Keweenaw Mineral Days

The A.E.Seaman Mineral Museum on the campus on Michigan Tech University in Houghton is the site for Keweenaw Mineral Days in early August. This is a week of mineral collecting and more including prepared surface collecting, underground collecting, datolite collecting, photography workshop, a mineral banquet and auctions, invited speakers and more. For more information contact the museum at 906-487-2572 or visit the website.

Civil War Encampment

History comes alive July 28-30 at Fort Wilkins State Park along U.S. 41, just east of Copper Harbor. Battery D, 1st Michigan Light Artillery, a Civil War era living history group returns to Fort Wilkins for a weekend encampment. The weekend event is open to park visitors from 8 a.m. to 8 p.m. on Friday and Saturday, and 8 a.m. to 4 p.m. on Sunday. Battery D will interpret army life of the period demonstrating artillery and small arms drills, period cooking and soldiers’ pastimes. A Michigan Recreation Passport or a day pass is required for entrance into the park. For more information, contact Fort Wilkins at 906-289-4215.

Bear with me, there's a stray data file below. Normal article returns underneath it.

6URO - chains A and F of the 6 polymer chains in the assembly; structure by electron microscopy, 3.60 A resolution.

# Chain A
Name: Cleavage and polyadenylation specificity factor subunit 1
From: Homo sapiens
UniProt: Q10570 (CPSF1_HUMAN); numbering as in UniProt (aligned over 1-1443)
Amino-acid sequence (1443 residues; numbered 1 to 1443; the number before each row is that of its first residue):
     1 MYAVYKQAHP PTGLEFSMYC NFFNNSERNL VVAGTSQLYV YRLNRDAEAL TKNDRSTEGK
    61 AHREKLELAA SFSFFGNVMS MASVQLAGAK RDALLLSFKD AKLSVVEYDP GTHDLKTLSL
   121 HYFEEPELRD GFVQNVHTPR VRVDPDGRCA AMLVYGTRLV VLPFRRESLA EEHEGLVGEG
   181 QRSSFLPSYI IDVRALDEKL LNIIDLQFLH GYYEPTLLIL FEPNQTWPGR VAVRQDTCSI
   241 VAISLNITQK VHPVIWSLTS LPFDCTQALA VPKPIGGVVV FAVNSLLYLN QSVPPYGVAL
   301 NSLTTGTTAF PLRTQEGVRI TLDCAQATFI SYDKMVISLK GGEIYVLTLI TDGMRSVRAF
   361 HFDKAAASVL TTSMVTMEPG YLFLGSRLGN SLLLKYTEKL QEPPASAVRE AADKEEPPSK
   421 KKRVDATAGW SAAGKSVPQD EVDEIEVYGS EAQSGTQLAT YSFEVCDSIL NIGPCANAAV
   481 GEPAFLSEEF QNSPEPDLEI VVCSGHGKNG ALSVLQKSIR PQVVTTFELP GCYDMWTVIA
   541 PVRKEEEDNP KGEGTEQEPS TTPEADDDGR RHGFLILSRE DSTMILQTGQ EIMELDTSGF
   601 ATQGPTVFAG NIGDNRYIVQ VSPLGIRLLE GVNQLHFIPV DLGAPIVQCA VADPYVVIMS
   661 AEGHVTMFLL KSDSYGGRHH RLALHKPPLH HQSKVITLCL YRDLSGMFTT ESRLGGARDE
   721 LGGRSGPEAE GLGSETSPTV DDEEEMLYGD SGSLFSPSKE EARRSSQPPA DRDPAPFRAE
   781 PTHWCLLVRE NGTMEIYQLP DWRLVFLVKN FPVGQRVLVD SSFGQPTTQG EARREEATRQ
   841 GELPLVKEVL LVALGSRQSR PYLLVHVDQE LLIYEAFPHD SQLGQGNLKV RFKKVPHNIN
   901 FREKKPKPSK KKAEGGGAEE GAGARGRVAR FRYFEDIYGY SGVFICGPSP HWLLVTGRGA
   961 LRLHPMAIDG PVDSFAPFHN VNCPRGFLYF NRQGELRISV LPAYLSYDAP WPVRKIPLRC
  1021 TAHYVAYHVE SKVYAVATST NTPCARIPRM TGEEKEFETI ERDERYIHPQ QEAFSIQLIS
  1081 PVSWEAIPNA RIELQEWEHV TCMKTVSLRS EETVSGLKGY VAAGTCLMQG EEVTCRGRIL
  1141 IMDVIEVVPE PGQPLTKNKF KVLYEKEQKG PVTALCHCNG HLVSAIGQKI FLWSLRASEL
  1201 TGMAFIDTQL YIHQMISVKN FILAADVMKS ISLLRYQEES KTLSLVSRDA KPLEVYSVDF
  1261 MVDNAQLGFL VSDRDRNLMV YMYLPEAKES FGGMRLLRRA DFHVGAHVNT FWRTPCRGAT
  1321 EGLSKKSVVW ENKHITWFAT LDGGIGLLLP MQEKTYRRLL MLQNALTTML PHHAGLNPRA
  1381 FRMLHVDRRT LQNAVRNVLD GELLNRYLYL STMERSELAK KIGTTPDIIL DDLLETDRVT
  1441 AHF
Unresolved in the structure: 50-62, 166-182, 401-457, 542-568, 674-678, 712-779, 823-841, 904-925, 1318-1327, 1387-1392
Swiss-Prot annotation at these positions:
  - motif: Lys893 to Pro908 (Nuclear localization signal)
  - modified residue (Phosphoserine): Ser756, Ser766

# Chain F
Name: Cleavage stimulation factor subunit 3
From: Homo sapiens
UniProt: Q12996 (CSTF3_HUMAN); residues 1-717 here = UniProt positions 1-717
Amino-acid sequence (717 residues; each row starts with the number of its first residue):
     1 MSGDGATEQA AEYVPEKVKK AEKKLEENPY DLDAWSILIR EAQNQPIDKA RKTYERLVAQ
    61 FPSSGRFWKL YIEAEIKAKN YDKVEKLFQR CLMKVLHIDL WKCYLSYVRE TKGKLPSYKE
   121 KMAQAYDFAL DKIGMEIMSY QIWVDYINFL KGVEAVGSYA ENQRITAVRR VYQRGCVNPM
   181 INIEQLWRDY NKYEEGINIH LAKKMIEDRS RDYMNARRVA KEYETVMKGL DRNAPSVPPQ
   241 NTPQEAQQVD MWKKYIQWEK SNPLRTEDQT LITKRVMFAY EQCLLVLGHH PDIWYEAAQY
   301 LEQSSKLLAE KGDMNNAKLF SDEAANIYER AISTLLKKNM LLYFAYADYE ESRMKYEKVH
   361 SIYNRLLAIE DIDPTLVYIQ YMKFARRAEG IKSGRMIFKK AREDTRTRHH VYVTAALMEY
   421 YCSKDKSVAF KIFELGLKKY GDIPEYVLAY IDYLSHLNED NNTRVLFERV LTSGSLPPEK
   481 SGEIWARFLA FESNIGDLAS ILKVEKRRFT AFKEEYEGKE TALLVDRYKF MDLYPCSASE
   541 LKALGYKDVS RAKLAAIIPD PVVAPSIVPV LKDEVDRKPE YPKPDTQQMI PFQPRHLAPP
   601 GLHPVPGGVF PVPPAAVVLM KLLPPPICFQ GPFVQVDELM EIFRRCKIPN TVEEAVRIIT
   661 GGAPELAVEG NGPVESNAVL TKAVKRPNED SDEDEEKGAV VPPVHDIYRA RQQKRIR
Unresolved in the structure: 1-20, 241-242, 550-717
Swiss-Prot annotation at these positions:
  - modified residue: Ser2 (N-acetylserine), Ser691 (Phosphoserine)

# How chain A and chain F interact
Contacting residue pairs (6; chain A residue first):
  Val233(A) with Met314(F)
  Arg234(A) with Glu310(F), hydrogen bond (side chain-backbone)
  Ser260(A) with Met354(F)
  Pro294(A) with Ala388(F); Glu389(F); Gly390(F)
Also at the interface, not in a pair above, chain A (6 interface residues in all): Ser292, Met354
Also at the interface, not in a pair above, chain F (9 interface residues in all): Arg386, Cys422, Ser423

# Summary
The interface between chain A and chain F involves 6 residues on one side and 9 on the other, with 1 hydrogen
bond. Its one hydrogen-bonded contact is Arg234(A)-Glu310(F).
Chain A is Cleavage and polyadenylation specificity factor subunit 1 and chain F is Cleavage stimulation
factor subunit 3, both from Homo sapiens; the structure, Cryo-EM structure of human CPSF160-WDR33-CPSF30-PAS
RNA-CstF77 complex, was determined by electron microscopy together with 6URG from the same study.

Eagle Harbor Art Fair — St. Peters by the Sea on M-26 in Eagle Harbor hosts the annual Eagle Harbor Art Fair the second weekend in August. For information and entry forms call 906-337-1252 or visit the website at ccaartists.org.

Calumet Heritage Celebration

The Keweenaw Peninsula abounds with natural beauty. (Photo by Kelsie Thompson)